What am I “willing to do to ensure that future generations on this planet have a chance to enjoy the abundance and beauty that we and our parents have taken for granted?”

    Unfortunately, I am not 100% sure that we can ensure such a future. But I do think it is important to make a big effort to work towards as good a future as possible.

    I have not owned a car since 2000, I rely on my bicycle and public transit for most of my transportation, and occasionally ride in a car with others. I have not flown in a plane since 2003 because flying is a major contributor to GHGs. We have solar panels on our roof. I participate in 350.org and citizenclimatelobby.org activity. I occasionally write to my Congress people and the president, and the editors of local papers. I have made contributions to some candidates who are serious about taking actions against climate change, (nearly all have been Green).

    I am considering some civil disobedience, but I don’t really know what I’ll do. I do consider Tim DeChristopher a hero. I strongly recommend watching this 12 and 1/2 minute video:
    http://thinkprogress.org/climate/2013/06/27/2217921/tim-dechristopher-on-letterman-stop-and-think-about-what-it-means-to-be-too-late/ . I found it inspiring. One part in particular impressed me the most. He asked himself if he could live with the consequences of taking action vs. not taking action. After some thought, he concluded he could live with the consequences of taking action (civil disobedience) and he could not live with the consequences of not taking action.

    For more info about Tim DeChristopher:
    http://www.bidder70.org/
    http://www.peacefuluprising.org/
    http://www.bidder70film.com/ (currently down, I hope it will be back soon).

    As to how much effort the world should take … I think that home sapiens should make an effort comparable to what the world did to fight World War II. It’ll cost less than living with the consequences of lesser action.

    Gerry
    (living in San Francisco Bay Area)

    Reply
  2. This is such a timely plea, Jennifer. Climate change has already altered our world, beyond repair I believe. It affects our water supply, our food chain, our health. Soon it will erode our coastlines. It already threatens the existence of a number of small island nations. I wish I could hold our president up, like you do, as an example of someone who advocates for change–as a public official, or as a father. I have no doubt that his intentions are good. But in just about every area, from climate change to energy to war to gun control to education to poverty to healthcare… and on and on, he has proved himself incapable of transforming those intentions into solid progress. It is a sad commentary on this country’s political life that the leader in whom we deposited such hope has turned out to be the lesser of two evils.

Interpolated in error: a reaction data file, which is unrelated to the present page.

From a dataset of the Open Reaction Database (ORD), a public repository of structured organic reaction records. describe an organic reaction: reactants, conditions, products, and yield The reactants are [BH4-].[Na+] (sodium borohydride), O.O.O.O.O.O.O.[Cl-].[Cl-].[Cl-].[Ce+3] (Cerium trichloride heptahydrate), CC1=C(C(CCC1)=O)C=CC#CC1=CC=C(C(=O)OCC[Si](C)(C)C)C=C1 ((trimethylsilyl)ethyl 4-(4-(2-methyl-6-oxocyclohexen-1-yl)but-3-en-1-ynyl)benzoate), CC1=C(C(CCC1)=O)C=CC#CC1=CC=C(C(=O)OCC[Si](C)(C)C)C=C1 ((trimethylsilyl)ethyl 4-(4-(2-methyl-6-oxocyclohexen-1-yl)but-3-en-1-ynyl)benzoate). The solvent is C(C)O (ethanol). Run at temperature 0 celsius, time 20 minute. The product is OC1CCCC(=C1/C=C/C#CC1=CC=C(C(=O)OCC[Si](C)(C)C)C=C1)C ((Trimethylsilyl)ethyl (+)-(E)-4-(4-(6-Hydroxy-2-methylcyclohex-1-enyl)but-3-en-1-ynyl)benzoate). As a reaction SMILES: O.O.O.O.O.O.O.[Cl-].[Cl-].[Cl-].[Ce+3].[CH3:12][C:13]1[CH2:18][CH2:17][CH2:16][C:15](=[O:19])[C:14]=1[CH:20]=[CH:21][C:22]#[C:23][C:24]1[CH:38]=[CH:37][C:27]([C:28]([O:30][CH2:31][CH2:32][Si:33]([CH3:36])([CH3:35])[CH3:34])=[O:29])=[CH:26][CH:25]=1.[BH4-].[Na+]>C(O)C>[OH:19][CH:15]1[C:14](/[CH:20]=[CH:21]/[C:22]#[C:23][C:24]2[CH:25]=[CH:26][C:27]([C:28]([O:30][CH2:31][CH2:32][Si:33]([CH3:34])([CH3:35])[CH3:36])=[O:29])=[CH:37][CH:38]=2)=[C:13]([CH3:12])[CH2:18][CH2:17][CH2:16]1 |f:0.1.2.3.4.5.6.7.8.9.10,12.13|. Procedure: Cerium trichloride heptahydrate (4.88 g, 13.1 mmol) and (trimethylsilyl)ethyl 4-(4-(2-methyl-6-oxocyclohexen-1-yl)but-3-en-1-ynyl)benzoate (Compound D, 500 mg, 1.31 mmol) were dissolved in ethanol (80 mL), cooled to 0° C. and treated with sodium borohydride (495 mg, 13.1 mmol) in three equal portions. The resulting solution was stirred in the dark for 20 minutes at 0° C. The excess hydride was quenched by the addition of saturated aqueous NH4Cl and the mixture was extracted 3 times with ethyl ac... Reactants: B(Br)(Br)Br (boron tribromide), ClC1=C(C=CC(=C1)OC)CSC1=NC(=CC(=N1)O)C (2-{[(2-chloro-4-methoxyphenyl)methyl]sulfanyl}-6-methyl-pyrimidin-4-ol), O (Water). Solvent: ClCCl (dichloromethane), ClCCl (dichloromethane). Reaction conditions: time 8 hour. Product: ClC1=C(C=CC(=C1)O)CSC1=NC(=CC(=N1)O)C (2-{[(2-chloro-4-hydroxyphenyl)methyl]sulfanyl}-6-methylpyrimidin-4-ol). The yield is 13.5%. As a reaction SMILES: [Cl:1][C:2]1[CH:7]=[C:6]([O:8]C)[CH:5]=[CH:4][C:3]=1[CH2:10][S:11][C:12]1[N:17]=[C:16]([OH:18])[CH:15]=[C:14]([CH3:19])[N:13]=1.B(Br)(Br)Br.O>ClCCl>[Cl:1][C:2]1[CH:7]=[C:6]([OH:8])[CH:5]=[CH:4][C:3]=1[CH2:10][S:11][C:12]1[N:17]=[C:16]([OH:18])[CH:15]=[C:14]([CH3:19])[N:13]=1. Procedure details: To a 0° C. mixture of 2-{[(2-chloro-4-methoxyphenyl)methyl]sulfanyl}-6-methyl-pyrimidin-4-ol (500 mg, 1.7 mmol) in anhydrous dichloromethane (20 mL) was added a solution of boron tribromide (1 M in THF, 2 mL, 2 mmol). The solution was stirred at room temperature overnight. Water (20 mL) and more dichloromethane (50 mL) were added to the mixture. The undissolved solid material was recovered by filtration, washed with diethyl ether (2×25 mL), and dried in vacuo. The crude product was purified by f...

Reply
  3. This is the question of our generation – what are we willing to do to ensure a better future?
    It is a difficult question and even when people are truly committed to changing how they live, it is complicated to figure out to make changes that actually make a difference. I know how to make small changes, but the really big changes that will make the biggest difference seem almost impossible some time. I care for my 98 year old mother who lives with me. I have to keep the house cooler than I would for myself and in the winter I have to keep it warmer than I would. I try to save water and electricity with choices about cooking, and laundry. I could go on, but the point I am trying to make is that even for those of us who recognize the necessity of change, some of our life choices make it very difficult to do the things we know we should. I am still trying to figure it all out, but I think raising awareness is a crucial thing that we can all do.
    I hope my book does some small part in raising awareness.
    Jan

    Reply
  4. Carole Spearin McCauley

     /  July 1, 2013

    dear Jenny, Glad to read your blog here and the responses of your readers. My mother, her large French-Canadian family and I grew up poor in Housatonic and Lee and well know what poverty can do–little care about the environment, hand-down shoes that don’t fit right and cause lifelong foot problems, food that’s mostly starches, no dental care, women and girls seen as mainly servants.. Some of us never enjoyed sufficient abundance ever to take it for granted! Good wishes from Carole. Thanks for all you do for Lean In group and for Berkshire Women Writers Festival.

    Reply